#### Answer

a. $g(x) = (x^{2} + 1)(x+1)$; The discontinuity can be removed by defining $f(1) = 4$.
b. $g(x) = x^{2} + x$; There is a removable discontinuity at $x = 2$.
c. The discontinuity at $x = \pi$ is a jump discontinuity so $\lim\limits_{x \to \pi} f(x)$ doesn't exist.

#### Work Step by Step

a. $f(x) = \frac{x^{4} - 1}{x-1}$
Expand the function:
$f(x) = \frac{(x^{2} + 1)(x^{2}-1)}{x-1}$
$f(x) = \frac{(x^{2} + 1)(x-1)(x+1)}{x-1}$
Cancel out $(x-1)$:
$f(x) = (x^{2} + 1)(x+1)$
Now we find the limit using the number $a$ given by the problem.
$\lim\limits_{x \to 1} (x^{2} + 1)(x+1) =$
$\lim\limits_{x \to 1} (1^{2} + 1)(1+1) =$
$ (1 +1) (2) = 4$
b. $f(x) = \frac{x^{3} - x^{2} -2x}{x-2}$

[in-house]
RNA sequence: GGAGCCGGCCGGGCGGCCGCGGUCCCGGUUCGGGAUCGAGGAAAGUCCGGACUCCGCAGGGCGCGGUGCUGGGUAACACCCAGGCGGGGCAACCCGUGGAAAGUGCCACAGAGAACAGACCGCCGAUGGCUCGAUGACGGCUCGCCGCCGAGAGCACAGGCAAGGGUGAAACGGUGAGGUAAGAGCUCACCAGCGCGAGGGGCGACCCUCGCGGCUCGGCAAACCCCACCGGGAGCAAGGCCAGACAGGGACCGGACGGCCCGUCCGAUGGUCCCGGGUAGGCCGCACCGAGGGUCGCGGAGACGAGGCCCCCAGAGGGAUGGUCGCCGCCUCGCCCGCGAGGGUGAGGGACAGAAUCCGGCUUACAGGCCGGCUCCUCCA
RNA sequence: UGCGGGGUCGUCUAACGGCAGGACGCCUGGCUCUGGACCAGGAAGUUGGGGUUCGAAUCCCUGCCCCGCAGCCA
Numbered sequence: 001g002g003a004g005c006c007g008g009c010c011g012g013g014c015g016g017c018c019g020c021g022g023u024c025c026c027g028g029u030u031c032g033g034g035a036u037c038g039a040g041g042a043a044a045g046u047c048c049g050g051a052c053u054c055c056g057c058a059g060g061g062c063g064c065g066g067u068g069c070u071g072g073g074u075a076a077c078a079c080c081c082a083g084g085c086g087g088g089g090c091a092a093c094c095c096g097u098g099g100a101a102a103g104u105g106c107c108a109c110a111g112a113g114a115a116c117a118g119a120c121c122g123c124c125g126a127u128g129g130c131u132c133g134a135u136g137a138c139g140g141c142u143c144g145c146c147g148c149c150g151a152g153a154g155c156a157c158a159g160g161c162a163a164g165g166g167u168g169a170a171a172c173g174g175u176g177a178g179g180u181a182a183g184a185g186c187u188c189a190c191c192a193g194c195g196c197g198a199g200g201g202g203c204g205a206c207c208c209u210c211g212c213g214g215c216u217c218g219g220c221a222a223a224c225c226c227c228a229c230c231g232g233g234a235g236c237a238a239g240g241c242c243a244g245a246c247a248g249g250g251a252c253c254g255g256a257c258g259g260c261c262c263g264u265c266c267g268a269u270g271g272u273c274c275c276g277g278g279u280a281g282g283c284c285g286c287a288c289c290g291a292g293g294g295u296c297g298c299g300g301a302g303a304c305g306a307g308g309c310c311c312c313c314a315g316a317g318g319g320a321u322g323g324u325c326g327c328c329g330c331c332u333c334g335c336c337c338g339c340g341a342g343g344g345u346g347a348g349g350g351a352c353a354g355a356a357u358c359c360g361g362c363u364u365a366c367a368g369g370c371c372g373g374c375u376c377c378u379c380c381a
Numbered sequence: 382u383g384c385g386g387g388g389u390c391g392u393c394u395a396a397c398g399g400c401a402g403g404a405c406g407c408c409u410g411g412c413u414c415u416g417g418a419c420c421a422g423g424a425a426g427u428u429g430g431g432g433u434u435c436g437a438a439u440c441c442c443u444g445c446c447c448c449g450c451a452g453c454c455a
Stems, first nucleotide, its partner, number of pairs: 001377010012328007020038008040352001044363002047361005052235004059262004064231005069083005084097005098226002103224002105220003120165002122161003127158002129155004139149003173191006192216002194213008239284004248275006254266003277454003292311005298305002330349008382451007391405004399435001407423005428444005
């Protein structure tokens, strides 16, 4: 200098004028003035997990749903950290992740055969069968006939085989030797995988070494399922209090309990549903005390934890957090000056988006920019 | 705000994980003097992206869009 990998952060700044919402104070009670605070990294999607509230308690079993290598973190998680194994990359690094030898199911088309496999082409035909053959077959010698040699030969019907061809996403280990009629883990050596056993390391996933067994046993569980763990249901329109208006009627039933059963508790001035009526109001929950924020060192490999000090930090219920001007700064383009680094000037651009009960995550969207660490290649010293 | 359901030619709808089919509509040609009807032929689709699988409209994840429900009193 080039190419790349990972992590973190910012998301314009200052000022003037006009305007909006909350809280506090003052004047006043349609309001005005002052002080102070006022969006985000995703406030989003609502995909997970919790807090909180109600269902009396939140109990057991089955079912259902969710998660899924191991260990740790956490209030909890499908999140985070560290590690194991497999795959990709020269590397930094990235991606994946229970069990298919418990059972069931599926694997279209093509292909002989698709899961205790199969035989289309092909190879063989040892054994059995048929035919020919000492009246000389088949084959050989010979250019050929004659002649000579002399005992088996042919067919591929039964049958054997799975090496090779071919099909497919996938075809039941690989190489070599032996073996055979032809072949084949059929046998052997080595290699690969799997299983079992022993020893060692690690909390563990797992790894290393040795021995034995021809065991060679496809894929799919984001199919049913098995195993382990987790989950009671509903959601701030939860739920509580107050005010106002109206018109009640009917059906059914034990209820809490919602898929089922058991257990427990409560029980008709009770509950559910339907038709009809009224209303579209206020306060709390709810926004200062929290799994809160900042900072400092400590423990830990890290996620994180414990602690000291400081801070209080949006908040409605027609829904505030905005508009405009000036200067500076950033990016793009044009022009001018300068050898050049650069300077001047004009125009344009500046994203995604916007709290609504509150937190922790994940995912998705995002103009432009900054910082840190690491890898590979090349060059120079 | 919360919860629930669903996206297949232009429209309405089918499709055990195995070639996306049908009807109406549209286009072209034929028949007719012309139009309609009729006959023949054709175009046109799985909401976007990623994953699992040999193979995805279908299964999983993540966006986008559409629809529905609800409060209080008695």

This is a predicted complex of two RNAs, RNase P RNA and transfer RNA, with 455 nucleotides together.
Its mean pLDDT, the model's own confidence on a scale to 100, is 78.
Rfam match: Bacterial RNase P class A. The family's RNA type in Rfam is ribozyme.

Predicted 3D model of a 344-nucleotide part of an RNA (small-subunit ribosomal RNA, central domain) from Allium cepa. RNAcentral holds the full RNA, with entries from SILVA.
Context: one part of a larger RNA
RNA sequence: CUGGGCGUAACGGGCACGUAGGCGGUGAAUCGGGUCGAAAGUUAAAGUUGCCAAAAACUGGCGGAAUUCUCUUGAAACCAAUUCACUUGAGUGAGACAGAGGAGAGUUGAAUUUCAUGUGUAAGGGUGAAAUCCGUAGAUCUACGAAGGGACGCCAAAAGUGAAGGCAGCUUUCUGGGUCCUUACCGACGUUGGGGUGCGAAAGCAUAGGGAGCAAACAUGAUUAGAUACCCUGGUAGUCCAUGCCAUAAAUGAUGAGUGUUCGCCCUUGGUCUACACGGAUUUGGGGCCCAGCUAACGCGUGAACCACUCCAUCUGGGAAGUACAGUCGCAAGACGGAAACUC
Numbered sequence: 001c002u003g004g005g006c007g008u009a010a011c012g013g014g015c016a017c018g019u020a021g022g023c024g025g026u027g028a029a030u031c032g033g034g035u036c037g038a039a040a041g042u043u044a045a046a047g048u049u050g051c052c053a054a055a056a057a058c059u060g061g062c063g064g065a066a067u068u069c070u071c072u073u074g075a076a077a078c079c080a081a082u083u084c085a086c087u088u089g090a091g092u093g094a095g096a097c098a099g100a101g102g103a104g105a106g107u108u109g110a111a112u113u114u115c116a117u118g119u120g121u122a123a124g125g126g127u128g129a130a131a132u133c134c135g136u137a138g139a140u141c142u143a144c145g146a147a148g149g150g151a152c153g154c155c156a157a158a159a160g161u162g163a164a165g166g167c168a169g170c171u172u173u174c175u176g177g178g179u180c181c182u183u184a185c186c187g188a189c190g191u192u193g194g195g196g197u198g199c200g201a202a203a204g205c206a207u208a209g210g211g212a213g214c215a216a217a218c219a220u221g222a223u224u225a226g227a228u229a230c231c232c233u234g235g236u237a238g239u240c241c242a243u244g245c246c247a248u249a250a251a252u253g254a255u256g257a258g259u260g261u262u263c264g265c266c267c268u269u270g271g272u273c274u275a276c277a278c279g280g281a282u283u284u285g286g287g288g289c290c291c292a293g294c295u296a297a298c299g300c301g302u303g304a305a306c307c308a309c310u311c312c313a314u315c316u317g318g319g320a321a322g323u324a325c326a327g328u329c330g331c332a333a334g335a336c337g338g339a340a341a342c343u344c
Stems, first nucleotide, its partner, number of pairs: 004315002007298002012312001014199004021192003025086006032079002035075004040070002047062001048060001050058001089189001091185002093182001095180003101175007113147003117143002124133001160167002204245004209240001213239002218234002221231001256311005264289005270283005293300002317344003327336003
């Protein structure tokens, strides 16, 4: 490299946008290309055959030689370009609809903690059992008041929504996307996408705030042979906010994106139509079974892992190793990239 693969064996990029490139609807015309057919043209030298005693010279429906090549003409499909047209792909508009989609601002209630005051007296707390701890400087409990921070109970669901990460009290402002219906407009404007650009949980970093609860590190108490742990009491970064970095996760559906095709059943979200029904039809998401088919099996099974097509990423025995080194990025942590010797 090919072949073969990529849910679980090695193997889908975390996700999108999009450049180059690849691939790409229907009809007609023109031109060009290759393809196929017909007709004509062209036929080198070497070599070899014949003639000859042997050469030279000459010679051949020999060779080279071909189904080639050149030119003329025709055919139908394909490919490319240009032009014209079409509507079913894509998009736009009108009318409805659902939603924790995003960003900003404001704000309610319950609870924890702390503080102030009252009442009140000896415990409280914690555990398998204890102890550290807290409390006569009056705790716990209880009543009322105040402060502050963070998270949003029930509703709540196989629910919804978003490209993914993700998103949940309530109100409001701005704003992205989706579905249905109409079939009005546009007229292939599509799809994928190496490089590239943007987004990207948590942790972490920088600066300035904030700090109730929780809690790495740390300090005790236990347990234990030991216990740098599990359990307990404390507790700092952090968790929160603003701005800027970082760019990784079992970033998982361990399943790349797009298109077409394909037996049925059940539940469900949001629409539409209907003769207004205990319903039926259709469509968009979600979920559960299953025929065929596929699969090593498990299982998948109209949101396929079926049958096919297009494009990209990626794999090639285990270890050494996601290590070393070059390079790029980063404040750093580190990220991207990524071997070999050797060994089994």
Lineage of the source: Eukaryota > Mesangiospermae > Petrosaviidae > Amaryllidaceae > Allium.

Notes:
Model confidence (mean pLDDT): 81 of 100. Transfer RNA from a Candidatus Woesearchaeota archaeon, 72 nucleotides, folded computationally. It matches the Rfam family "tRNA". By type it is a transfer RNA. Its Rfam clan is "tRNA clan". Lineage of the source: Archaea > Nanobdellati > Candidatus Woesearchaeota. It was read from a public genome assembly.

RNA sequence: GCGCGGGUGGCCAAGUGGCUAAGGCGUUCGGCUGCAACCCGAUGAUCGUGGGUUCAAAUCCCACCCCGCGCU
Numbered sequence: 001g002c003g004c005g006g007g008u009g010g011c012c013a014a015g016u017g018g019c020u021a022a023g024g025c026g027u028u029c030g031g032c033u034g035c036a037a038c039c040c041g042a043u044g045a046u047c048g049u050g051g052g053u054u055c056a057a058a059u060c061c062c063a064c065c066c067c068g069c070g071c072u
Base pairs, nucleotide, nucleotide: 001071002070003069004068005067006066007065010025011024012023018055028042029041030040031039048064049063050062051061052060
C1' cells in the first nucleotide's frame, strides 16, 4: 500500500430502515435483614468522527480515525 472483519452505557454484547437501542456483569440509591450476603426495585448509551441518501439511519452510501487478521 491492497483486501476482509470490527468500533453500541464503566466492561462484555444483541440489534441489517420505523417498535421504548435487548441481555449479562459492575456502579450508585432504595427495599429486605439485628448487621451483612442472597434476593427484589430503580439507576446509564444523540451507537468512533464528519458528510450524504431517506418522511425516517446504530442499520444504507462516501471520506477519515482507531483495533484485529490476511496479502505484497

Factor $x$:
$f(x) = \frac{x(x^{2} - x -2)}{x-2}$
Expand:
$f(x) = \frac{x(x+1)(x-2)}{x-2}$
Cancel out $(x-2)$:
$f(x) = x(x + 1)$
Now we find the limit using the number $a$ given by the problem.
$\lim\limits_{x \to 2} x(x+1) =$
$\lim\limits_{x \to 2} 2(2+1) =$
$ 2(3) = 6$
c. $f(x) = sinx$
$\lim\limits_{x \to \pi^{-}} sinx =$
$\lim\limits_{x \to \pi^{-}} 0 = 0$
$\lim\limits_{x \to \pi^{+}} sinx =$
$\lim\limits_{x \to \pi^{+}} -1 = -1$
Since both limits have different results we know now that the limit doesn't exist.